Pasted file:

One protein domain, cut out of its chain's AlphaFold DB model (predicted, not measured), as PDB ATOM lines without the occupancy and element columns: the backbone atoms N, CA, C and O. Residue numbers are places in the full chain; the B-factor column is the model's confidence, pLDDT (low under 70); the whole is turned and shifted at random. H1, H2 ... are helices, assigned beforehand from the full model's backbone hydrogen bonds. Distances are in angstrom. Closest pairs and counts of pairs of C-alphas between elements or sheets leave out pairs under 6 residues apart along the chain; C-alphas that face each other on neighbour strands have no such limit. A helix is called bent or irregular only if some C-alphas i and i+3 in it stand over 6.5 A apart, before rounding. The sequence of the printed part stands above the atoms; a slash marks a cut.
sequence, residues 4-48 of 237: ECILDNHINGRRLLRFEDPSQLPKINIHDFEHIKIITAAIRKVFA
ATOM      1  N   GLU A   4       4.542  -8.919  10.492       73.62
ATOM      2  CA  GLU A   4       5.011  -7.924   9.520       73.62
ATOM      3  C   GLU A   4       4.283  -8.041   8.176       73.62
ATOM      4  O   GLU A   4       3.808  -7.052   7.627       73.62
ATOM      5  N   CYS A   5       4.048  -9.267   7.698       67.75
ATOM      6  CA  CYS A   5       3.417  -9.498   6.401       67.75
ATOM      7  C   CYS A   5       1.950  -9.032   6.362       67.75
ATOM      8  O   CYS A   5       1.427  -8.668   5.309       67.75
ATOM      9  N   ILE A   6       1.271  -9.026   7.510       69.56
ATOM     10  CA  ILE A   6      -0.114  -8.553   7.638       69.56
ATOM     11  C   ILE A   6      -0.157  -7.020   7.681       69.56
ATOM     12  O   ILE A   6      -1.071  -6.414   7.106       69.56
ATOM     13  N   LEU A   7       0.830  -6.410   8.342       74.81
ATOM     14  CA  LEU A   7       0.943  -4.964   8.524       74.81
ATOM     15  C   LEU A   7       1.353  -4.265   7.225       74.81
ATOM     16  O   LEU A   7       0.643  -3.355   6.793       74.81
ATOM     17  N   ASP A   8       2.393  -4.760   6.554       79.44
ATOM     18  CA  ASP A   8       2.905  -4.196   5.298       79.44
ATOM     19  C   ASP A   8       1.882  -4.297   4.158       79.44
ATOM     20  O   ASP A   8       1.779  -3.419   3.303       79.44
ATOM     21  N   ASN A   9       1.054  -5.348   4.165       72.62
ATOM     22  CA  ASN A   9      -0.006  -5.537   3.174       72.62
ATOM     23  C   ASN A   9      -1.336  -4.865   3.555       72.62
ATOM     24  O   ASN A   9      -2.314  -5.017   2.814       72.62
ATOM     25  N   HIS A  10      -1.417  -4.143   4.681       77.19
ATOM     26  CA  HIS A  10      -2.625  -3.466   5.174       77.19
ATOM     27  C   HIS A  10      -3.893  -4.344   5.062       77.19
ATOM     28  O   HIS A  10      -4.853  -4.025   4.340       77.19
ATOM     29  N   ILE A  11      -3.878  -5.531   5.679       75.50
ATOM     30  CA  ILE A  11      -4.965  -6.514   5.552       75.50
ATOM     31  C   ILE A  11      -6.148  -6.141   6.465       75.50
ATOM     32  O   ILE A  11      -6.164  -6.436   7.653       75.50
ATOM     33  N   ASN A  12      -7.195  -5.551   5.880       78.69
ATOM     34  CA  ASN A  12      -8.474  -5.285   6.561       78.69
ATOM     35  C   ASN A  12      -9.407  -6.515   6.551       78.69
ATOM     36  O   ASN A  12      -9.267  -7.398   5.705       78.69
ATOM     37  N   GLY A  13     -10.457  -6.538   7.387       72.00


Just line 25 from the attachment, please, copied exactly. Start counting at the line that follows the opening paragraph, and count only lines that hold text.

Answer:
ATOM     24  O   ASN A   9      -2.314  -5.017   2.814       72.62